Negotiation – what it really is!

Often the term negotiation brings to mind high level discussions solving global problems or austere negotiation teams sweating over price or the other usual targets that austere negotiation teams target.

I feel that this is a big misconception and so, in this blog post I will try to provide a wider perspective in an effort to be-free the term from this very restrictive viewpoint.

The broadening of the term definition is a necessary start.

DEFINITION OF TERM: NEGOTIATION

I firmly believe that we can define the totality of the human experience and our interaction with the world as, a negotiation between us and the world in an effort to find meaning and meaningfulness.

From the plethora of available definitions I think the below remark from Danah Boyd on the MIT Media Lab is capturing this nuance well.

“Fundamentally, social interaction is a negotiation between individuals performing within a particular social context to convey aspects of their identity. This negotiation often occurs with little conscious thought; people comfortably interact with one another, revealing what is appropriate while assessing what information is being given.”- Danah Boyd, MIT Media Lab, Master’s Thesis

When you think about it, common verbal or non verbal everyday interaction is effectively an effort to understand and be understood. This is because in its core, during our interaction with others we are negotiating the conveyance of meaning.

If we do this well we reach a positive self-image which assists in the development of our identity, among others.

Hence, the logical conclusion is that the negotiating process is:

i) far more frequent that some may think as it is the most common part of the everyday human experience.

ii) extremely important and so, to develop good negotiating skills as a basic human skill is a must.

Of course, negotiating the resolution of the conflicts in the Middle East has completely different gravity than negotiating the time your son or daughter should come home after a late night.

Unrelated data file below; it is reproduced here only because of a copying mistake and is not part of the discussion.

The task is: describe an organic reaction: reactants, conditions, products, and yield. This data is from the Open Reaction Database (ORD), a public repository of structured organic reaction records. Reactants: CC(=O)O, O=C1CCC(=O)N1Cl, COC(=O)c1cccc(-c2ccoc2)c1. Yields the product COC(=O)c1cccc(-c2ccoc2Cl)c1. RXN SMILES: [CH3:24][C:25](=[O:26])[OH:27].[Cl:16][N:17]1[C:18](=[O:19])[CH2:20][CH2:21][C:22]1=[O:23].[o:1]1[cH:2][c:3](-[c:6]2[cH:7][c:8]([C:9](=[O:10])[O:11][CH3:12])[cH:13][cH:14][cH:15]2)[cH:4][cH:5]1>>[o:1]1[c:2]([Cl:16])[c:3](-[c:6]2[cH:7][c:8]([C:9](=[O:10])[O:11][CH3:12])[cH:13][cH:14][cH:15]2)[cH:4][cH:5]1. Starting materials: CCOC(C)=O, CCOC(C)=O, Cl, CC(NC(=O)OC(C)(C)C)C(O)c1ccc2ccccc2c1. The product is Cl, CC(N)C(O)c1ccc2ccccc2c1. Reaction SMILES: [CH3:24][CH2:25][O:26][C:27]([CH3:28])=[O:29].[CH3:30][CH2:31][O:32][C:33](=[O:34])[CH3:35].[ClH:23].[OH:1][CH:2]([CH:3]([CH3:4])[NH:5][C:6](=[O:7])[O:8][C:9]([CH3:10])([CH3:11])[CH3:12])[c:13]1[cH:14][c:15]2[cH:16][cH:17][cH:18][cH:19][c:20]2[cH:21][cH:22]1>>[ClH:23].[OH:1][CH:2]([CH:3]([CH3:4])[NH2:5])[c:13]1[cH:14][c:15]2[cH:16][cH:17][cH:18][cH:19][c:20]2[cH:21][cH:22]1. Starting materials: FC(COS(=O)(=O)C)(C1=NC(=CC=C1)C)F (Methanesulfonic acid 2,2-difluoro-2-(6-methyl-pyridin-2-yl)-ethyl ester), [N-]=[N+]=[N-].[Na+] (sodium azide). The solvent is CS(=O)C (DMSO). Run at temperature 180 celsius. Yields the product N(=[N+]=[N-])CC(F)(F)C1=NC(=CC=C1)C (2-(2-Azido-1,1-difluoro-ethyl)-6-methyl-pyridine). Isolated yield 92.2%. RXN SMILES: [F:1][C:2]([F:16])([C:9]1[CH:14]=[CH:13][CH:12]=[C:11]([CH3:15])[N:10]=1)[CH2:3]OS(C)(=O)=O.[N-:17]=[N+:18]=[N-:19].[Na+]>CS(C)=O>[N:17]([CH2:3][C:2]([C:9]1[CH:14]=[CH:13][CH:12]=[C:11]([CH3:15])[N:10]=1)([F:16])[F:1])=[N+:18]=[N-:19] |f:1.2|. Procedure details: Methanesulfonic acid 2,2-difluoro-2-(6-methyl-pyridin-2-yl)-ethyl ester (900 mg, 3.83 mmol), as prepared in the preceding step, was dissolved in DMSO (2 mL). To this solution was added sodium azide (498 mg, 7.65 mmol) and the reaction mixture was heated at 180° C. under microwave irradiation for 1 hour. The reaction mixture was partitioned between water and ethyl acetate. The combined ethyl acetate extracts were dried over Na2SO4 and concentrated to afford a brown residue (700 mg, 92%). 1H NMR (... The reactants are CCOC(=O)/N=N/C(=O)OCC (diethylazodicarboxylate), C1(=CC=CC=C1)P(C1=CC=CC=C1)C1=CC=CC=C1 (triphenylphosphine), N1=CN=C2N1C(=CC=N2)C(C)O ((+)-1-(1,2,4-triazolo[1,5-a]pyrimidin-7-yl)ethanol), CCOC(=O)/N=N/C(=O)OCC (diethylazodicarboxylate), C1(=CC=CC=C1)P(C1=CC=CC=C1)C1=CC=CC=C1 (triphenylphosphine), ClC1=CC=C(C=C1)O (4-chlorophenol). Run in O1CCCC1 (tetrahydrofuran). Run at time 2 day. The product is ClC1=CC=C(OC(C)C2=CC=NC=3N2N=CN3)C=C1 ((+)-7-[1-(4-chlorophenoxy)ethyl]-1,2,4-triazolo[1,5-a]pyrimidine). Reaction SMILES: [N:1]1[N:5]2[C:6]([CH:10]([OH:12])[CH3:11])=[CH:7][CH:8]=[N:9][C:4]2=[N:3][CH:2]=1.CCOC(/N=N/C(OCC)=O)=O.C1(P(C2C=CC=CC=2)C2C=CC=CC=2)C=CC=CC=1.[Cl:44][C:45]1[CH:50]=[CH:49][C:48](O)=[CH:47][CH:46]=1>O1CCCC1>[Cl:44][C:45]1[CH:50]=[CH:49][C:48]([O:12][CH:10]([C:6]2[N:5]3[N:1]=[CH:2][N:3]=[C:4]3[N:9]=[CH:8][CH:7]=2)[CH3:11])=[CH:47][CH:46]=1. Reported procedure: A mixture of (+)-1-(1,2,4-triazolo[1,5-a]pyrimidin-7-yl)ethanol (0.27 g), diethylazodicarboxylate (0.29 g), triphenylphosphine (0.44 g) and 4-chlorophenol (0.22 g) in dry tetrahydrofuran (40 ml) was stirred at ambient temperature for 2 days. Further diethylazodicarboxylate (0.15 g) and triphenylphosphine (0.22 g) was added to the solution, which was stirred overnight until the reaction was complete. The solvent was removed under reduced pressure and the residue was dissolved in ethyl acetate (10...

But in saying that, when we become conscious of the effect good negotiating skills have in our lives we may start aiming to develop more of this essential skill.

This can then become a necessary prerequisite for leading a happier and more fulfilling life e.g. the contemporary demand for work-life balance then becomes a target that good negotiating skills can definitely assist in.

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RESOURCES – FURTHER READING MATERIAL

As mentioned in an earlier blog post, the first step towards a successful negotiation depends on embracing the second position i.e. understanding the other’s point of view (see more about this here).

Over future posts, I will look into common errors in the negotiation process as well as different ways to approach a negotiation.

Moreover, I wholeheartedly recommend the below great resources that discuss effective communication and negotiation skills. These are now classics:

  1. Roger Fisher and William Ury – Getting to Yes: Negotiating Agreement Without Giving In.
  2. Robert Cialdini – Influence: The Psychology of Persuasion.
  3. Dale Carnegie – How to Win Friends and Influence People.

as well as, the Harvard Negotiation Project which has great resources for developing your negotiation skills.

Have you come across other good resources? Feel free to share in the comment section below or send me a private message.

So, how were your negotiation skills today?

[Image credit: 123rf.com]

About George Vrakas
George Vrakas (MBA, CCMP, CMILT) is highly reputed in the fields of Contract and Relationship Management as well as, Services Procurement and Logistics with extensive experience in Contract Management, Procurement and Supply Chain. George is passionate about Contract Management, Procurement, Innovation, Continuous Improvement, Exploring trends that will shape the Future, Team Development and the Modernisation and Automation of processes. George is a member of IACCM. George is the author of www.georgevrakas.com blog and has presented on Globalisation, Procurement and Continuous Improvement at various venues and Universities in Victoria, Australia.

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